One of the north-east’s most experienced rugby coaches has spoken of the need for a new “performance team” in the region to stop an exodus of talent.
Kevin Wyness, who is working with the Caledonia Academy after spells at Aberdeen Grammar and elsewhere, is concerned about the region’s lowly place in the Scottish pecking order.
He fears the situation may grow even worse with the absence of any clubs north of Stirling in the Super 6 structure next season.
Ayr, Boroughmuir, Heriot’s, Melrose, Stirling County and Watsonians were chosen by Scottish Rugby to compete in the new competition.
But there are fears this will weaken the standard outwith the central belt and the Borders.
Wyness said: “I don’t think there are too many clubs in the city or shire, but they are all of a similar standard. With the best-placed team in the area (Aberdeen Grammar) being in National 1, many ambitious players will head to Edinburgh, Glasgow or Stirling to get the opportunity to play Premiership, or Super 6 rugby.
“I would like to see a performance team in the city, not any of the current clubs, but one where the city and shire clubs would be the main shareholders and where the best players would play. If they were not selected for that team, they would play back at their home clubs.”
Wyness has grown frustrated with the lack of dialogue between the many different organisations in the north and north-east of Scotland.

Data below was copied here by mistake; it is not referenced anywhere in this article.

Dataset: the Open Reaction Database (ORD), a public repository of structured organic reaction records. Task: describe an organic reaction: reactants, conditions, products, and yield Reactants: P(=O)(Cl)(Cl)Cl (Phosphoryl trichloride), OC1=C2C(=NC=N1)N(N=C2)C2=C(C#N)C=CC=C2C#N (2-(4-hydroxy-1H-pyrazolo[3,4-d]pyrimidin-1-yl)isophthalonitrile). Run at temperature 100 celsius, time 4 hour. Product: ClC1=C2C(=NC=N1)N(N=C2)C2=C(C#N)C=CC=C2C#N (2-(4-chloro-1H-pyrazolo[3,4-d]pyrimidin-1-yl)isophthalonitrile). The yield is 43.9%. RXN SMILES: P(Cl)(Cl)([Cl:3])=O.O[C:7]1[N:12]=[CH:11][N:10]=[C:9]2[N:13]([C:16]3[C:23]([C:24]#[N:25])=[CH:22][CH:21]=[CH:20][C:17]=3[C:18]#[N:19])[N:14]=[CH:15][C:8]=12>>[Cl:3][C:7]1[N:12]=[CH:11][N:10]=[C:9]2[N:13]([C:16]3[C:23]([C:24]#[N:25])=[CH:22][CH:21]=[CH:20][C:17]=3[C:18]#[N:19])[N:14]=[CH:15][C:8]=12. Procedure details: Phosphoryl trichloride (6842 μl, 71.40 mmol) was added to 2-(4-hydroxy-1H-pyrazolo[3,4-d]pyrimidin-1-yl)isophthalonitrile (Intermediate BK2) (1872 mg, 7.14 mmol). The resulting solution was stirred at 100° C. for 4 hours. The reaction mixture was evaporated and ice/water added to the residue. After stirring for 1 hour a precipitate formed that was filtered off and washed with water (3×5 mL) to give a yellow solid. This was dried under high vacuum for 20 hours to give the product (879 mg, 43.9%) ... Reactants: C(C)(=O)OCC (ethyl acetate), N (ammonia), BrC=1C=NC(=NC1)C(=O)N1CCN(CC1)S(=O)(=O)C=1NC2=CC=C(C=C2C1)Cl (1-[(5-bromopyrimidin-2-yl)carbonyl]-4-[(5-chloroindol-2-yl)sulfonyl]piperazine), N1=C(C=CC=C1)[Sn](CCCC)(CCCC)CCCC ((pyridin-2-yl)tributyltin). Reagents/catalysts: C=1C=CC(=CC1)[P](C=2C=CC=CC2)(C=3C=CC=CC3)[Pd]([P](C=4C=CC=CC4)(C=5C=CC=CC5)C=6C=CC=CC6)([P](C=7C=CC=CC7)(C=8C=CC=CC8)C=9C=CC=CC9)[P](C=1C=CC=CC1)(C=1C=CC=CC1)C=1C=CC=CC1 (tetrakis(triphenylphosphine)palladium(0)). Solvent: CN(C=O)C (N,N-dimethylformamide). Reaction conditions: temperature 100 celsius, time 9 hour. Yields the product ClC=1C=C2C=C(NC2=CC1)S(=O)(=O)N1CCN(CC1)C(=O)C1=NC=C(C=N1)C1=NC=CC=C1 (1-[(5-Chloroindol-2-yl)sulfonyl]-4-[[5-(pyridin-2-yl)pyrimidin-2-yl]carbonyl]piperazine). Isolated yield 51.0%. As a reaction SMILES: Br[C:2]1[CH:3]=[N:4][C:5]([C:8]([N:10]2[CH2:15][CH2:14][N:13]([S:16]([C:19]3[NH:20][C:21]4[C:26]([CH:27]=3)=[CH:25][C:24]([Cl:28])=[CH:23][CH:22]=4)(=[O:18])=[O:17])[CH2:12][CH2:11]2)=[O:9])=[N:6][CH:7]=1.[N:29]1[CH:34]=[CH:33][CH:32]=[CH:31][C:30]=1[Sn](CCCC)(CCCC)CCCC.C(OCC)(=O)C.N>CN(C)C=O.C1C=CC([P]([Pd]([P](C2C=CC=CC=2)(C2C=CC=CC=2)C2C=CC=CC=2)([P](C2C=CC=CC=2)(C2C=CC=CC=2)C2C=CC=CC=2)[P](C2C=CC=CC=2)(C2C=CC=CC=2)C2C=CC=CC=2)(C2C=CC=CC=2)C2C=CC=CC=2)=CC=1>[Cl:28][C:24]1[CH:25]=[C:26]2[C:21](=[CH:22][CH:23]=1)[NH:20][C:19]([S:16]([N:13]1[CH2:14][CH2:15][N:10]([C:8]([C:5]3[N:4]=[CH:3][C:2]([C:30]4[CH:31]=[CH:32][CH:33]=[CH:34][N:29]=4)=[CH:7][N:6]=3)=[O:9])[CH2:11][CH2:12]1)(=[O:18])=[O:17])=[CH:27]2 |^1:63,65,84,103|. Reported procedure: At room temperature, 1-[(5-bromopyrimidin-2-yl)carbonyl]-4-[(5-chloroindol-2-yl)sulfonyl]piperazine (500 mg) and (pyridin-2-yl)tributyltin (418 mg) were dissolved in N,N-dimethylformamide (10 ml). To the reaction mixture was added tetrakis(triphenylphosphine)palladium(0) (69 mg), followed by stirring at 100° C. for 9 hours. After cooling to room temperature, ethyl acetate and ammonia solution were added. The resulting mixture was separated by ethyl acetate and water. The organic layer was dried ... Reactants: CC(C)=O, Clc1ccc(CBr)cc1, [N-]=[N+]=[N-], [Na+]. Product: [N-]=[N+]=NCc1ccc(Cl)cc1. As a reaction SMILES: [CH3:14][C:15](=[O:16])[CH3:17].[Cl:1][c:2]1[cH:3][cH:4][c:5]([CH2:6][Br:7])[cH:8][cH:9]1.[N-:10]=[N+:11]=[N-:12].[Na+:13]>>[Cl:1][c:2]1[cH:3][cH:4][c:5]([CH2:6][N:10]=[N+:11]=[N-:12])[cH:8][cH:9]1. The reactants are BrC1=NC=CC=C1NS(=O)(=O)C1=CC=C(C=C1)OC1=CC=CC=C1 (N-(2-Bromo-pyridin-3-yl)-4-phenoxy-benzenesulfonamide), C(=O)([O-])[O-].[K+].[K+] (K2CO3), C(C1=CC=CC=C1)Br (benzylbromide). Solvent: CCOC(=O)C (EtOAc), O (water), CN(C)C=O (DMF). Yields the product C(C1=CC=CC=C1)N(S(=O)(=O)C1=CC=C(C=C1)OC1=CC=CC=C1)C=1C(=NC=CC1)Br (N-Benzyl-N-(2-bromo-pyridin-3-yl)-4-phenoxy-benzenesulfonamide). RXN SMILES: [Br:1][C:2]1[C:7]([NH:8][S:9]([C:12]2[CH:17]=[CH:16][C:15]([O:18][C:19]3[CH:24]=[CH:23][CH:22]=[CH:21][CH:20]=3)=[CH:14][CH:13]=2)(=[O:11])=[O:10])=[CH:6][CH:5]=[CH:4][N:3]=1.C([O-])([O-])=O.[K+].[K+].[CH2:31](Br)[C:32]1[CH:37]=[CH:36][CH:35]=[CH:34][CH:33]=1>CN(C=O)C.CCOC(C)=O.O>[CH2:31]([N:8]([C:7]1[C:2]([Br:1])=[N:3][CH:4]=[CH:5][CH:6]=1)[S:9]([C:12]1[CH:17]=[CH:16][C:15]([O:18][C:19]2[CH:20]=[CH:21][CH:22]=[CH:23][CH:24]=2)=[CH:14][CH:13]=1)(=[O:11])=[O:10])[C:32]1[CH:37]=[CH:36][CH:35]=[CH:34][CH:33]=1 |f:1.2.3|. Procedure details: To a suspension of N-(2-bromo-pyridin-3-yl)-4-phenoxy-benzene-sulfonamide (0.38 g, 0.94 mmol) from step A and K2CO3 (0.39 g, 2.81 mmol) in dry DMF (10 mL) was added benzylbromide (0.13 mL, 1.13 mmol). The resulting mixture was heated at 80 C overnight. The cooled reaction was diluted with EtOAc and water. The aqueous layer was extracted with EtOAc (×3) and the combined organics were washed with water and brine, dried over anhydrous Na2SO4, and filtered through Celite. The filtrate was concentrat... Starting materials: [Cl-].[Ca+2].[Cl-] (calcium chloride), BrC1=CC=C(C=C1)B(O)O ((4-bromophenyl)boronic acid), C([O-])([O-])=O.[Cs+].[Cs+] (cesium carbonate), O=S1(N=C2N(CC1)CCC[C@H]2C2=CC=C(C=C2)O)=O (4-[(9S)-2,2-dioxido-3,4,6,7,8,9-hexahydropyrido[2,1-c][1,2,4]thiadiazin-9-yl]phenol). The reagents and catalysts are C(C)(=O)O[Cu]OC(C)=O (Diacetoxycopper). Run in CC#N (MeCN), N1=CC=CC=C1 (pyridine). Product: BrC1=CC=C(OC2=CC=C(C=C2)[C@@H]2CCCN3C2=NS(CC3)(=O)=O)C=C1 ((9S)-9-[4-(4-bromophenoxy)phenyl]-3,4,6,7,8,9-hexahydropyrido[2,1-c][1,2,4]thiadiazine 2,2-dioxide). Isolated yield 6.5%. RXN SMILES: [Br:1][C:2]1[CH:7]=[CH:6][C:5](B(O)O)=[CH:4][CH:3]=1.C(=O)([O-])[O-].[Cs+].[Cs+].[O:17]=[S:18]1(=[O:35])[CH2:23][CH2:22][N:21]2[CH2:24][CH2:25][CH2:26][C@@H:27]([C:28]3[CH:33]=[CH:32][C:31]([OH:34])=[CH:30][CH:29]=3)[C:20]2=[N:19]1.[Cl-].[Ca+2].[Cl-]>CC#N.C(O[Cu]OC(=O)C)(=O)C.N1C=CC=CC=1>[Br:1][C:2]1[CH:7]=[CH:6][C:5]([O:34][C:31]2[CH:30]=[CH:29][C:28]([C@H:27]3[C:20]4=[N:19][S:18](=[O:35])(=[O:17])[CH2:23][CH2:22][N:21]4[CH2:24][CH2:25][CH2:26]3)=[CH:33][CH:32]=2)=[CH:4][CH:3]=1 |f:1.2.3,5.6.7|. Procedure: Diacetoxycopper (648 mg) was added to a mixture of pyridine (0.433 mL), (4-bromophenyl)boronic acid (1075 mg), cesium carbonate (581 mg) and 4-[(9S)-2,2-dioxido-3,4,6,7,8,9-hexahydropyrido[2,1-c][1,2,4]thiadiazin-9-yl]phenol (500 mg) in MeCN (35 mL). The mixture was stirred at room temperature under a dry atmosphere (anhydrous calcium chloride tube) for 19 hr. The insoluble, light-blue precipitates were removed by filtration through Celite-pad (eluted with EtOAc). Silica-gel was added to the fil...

He is convinced that the only way to grow the sport is to set aside traditional rivalries and form new partnerships.
He added: “I admire the efforts Highland RFC have put in. They have outstanding facilities and a real drive to develop the game with investment in players and coaches.
“They have a development officer, are advertising for an assistant DO, have links with the H&I University for rugby/sports courses and have male and female players at all ages.
“Locally, we have clubs such as Aberdeen Wanderers, Deeside, Ellon and Mackie Academy FP who do a great job with youth development. This should be great for their sustainability at the same time as producing players who may go on to play at higher levels.”
Jim Rae, the honorary president of Aberdeen Grammar, said he was in broad agreement with Wyness.
But he added: “We share Kevin’s aspirations for rugby in the north, but to bring this about would require substantial resources and facilities which, at the moment, we do not possess.”
Gordonians coach, Ryan Morrice, added: “If other clubs want to sit down and discuss how we can move things forward, I’m more than happy to be involved.
“If Super 6 is successful and gets expanded, rugby in Aberdeen needs to be in a position to make a franchise bid or risk being left further behind the rest.”